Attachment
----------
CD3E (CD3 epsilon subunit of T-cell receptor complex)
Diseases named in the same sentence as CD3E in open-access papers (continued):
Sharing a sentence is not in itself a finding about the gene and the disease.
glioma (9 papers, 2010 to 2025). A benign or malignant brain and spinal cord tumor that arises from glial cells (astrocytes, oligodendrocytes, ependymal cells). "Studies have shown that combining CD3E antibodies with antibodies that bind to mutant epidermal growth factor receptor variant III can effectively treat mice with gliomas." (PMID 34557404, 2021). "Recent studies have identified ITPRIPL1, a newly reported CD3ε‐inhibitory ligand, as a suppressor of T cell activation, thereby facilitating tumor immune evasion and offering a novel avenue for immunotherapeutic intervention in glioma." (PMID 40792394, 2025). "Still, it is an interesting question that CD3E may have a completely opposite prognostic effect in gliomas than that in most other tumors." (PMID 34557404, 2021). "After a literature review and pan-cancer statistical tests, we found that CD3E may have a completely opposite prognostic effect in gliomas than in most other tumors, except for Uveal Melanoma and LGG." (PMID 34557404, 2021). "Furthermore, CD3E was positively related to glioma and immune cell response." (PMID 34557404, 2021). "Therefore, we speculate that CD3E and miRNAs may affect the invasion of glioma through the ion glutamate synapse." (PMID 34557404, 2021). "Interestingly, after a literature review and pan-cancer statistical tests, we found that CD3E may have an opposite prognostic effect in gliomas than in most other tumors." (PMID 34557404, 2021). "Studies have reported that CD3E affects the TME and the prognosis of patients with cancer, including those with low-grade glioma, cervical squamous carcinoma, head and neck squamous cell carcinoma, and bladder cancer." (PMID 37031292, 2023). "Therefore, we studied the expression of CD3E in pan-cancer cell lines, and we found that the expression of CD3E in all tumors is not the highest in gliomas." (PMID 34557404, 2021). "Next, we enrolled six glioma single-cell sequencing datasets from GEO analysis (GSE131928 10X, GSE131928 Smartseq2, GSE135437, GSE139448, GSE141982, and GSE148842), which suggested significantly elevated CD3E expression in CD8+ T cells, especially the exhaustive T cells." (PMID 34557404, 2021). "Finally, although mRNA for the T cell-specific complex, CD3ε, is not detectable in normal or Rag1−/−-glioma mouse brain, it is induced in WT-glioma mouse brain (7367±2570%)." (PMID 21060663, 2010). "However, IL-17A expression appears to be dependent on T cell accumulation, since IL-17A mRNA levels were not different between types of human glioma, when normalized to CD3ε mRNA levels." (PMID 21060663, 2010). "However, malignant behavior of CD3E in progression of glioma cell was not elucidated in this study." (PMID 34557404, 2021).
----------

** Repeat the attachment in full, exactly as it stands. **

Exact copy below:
CD3E (CD3 epsilon subunit of T-cell receptor complex)
Diseases named in the same sentence as CD3E in open-access papers (continued):
Sharing a sentence is not in itself a finding about the gene and the disease.
glioma (9 papers, 2010 to 2025). A benign or malignant brain and spinal cord tumor that arises from glial cells (astrocytes, oligodendrocytes, ependymal cells). "Studies have shown that combining CD3E antibodies with antibodies that bind to mutant epidermal growth factor receptor variant III can effectively treat mice with gliomas." (PMID 34557404, 2021). "Recent studies have identified ITPRIPL1, a newly reported CD3ε‐inhibitory ligand, as a suppressor of T cell activation, thereby facilitating tumor immune evasion and offering a novel avenue for immunotherapeutic intervention in glioma." (PMID 40792394, 2025). "Still, it is an interesting question that CD3E may have a completely opposite prognostic effect in gliomas than that in most other tumors." (PMID 34557404, 2021). "After a literature review and pan-cancer statistical tests, we found that CD3E may have a completely opposite prognostic effect in gliomas than in most other tumors, except for Uveal Melanoma and LGG." (PMID 34557404, 2021). "Furthermore, CD3E was positively related to glioma and immune cell response." (PMID 34557404, 2021). "Therefore, we speculate that CD3E and miRNAs may affect the invasion of glioma through the ion glutamate synapse." (PMID 34557404, 2021). "Interestingly, after a literature review and pan-cancer statistical tests, we found that CD3E may have an opposite prognostic effect in gliomas than in most other tumors." (PMID 34557404, 2021). "Studies have reported that CD3E affects the TME and the prognosis of patients with cancer, including those with low-grade glioma, cervical squamous carcinoma, head and neck squamous cell carcinoma, and bladder cancer." (PMID 37031292, 2023). "Therefore, we studied the expression of CD3E in pan-cancer cell lines, and we found that the expression of CD3E in all tumors is not the highest in gliomas." (PMID 34557404, 2021). "Next, we enrolled six glioma single-cell sequencing datasets from GEO analysis (GSE131928 10X, GSE131928 Smartseq2, GSE135437, GSE139448, GSE141982, and GSE148842), which suggested significantly elevated CD3E expression in CD8+ T cells, especially the exhaustive T cells." (PMID 34557404, 2021). "Finally, although mRNA for the T cell-specific complex, CD3ε, is not detectable in normal or Rag1−/−-glioma mouse brain, it is induced in WT-glioma mouse brain (7367±2570%)." (PMID 21060663, 2010). "However, IL-17A expression appears to be dependent on T cell accumulation, since IL-17A mRNA levels were not different between types of human glioma, when normalized to CD3ε mRNA levels." (PMID 21060663, 2010). "However, malignant behavior of CD3E in progression of glioma cell was not elucidated in this study." (PMID 34557404, 2021).